Good morning, Streeters. Here’s what’s making news this chilly, flurrying morning:
At City Council’s Taxpayer Fairness Initiative hearing yesterday few new policy ideas emerged to help improve the city’s tax delinquency crisis, reports PlanPhilly’s Jared Brey. Witnesses spoke in favor of bills to overhaul the city’s tax foreclosure system and create a land bank, and the need for greater cooperation and effort from the Department of Revenue when it comes to collections. Others advocated for greater use of conservatorship and municipal sequestration of rental value to pay back taxes.
Councilwoman Blondell Reynolds Brown’s husband owes more than $4,200 in back taxes on a rental property in Mantua, reports City Paper. Reynolds Brown purchased the property in the 1980s, and eventually transferred it into her husband’s name though her name is on the rental license. Harold Brown works for the Philadelphia Redevelopment Authority. “It’s no secret that I’m in the middle of a divorce, and at the end of that settlement it is my expectation that this property will return to my name,” said Reynolds Brown, who was recently fined for campaign-finance violations by the city Board of Ethics.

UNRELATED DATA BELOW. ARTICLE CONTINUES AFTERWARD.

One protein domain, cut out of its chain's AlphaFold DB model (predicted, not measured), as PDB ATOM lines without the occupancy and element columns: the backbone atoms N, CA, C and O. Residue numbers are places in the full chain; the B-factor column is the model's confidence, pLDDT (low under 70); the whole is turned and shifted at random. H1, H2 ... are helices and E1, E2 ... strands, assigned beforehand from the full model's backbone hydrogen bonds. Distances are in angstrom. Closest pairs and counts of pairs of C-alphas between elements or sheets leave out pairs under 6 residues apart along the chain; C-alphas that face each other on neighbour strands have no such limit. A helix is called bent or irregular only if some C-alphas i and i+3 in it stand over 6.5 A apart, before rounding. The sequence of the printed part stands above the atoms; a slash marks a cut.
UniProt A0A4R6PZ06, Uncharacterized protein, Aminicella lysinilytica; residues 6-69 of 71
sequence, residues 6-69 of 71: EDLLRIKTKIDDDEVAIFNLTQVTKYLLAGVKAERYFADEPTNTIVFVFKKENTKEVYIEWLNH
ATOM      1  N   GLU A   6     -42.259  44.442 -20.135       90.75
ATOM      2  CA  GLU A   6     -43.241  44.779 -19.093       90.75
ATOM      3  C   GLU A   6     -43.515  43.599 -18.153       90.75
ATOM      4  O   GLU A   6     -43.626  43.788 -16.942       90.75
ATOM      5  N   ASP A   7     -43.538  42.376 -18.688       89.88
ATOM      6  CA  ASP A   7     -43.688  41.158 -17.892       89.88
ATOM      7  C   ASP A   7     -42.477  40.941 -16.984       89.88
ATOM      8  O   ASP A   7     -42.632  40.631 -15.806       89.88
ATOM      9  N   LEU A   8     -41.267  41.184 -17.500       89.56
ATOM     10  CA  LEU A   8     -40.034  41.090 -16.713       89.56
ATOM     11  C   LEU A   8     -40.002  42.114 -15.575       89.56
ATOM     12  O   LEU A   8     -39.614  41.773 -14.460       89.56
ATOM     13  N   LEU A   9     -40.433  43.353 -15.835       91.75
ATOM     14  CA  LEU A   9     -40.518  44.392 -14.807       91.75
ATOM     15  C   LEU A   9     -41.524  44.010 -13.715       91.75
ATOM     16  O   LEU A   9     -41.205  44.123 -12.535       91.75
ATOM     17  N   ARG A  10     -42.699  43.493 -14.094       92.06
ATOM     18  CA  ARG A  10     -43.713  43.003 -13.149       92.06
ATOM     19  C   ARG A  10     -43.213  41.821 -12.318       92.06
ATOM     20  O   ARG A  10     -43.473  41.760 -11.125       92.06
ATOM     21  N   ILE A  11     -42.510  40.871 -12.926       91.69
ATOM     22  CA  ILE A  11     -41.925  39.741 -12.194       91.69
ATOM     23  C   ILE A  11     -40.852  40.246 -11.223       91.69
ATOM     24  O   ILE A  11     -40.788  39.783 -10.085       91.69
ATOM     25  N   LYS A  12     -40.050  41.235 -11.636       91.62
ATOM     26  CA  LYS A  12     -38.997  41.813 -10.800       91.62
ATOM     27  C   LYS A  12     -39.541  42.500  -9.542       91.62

The final draft Central District Plan was presented at yesterday's City Planning Commission meeting, recommending public space improvements, better stewardship of City Hall, zoning changes, denser development around transit hubs, reports PlanPhilly’s Kellie Patrick Gates. The Central District Plan may be viewed online and public comment via on the final draft will be accepted until May 15.
In light of Councilwoman Blackwell’s recent legislation (passed via a veto override) to create a more inclusive – some say burdensome – process for community involvement in the zoning and development process, the Planning Commission was forced to change its rules for Registered Community Organizations. Jared Brey explains the Planning commission’s changes [pdf] in response to Blackwell’s bill, which include greater (and costlier) notification and multiple RCO meeting requirements, and alter the composition of the Civic Design Review Committee. “We’re not very happy with a lot of this,” Deputy Mayor Alan Greenberger said.
Archaeologists did not find human remains during a dig at the historic former potter’s field in Germantown where the Philadelphia Housing Authority plans to replace its Queen Lane apartments with townhouses, reports Amy Z. Quinn for PlanPhilly/NewsWorks. The results of the dig will be subject review by the State Historic Preservation Office and the Department of Housing and Urban Development, which will determine whether or not PHA can proceed with the project as planned.
Liberty Property Trust sold PNC’s operations building on Tinicum Boulevard for $74.4 million to Phoenix-based Cole Real Estate Investments, the Business Journal reports. PNC has another 12 years on its lease at this location. As PhillyDeals notes: The price of $169 per square foot beats recent Center City office sale prices.